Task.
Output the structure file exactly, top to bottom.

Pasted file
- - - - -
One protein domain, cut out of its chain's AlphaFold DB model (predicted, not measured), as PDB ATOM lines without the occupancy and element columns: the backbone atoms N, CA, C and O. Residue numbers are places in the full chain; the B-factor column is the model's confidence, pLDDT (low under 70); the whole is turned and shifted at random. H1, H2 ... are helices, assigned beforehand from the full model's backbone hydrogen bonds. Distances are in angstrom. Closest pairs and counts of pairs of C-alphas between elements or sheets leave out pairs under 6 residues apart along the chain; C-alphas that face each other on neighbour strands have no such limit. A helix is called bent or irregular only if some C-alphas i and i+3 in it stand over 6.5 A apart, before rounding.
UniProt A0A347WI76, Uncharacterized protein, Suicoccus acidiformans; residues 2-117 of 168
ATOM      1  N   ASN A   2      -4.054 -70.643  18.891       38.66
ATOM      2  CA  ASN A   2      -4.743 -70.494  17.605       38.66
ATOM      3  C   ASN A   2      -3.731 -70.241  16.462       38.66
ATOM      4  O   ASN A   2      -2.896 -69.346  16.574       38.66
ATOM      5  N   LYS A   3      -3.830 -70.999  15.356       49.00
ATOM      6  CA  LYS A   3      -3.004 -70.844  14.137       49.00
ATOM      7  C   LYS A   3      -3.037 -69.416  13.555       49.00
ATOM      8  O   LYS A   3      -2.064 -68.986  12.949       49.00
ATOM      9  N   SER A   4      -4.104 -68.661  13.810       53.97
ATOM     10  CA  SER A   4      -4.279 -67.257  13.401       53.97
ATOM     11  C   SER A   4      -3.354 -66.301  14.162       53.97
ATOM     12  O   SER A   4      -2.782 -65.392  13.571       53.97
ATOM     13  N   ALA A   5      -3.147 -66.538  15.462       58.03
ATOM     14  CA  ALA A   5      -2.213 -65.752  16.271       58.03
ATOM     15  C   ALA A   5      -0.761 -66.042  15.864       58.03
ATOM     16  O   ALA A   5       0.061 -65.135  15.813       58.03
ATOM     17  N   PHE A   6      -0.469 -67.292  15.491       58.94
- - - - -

One protein domain, cut out of its chain's AlphaFold DB model (predicted, not measured), as PDB ATOM lines without the occupancy and element columns: the backbone atoms N, CA, C and O. Residue numbers are places in the full chain; the B-factor column is the model's confidence, pLDDT (low under 70); the whole is turned and shifted at random. H1, H2 ... are helices, assigned beforehand from the full model's backbone hydrogen bonds. Distances are in angstrom. Closest pairs and counts of pairs of C-alphas between elements or sheets leave out pairs under 6 residues apart along the chain; C-alphas that face each other on neighbour strands have no such limit. A helix is called bent or irregular only if some C-alphas i and i+3 in it stand over 6.5 A apart, before rounding.
UniProt A0A347WI76, Uncharacterized protein, Suicoccus acidiformans; residues 2-117 of 168
ATOM      1  N   ASN A   2      -4.054 -70.643  18.891       38.66
ATOM      2  CA  ASN A   2      -4.743 -70.494  17.605       38.66
ATOM      3  C   ASN A   2      -3.731 -70.241  16.462       38.66
ATOM      4  O   ASN A   2      -2.896 -69.346  16.574       38.66
ATOM      5  N   LYS A   3      -3.830 -70.999  15.356       49.00
ATOM      6  CA  LYS A   3      -3.004 -70.844  14.137       49.00
ATOM      7  C   LYS A   3      -3.037 -69.416  13.555       49.00
ATOM      8  O   LYS A   3      -2.064 -68.986  12.949       49.00
ATOM      9  N   SER A   4      -4.104 -68.661  13.810       53.97
ATOM     10  CA  SER A   4      -4.279 -67.257  13.401       53.97
ATOM     11  C   SER A   4      -3.354 -66.301  14.162       53.97
ATOM     12  O   SER A   4      -2.782 -65.392  13.571       53.97
ATOM     13  N   ALA A   5      -3.147 -66.538  15.462       58.03
ATOM     14  CA  ALA A   5      -2.213 -65.752  16.271       58.03
ATOM     15  C   ALA A   5      -0.761 -66.042  15.864       58.03
ATOM     16  O   ALA A   5       0.061 -65.135  15.813       58.03
ATOM     17  N   PHE A   6      -0.469 -67.292  15.491       58.94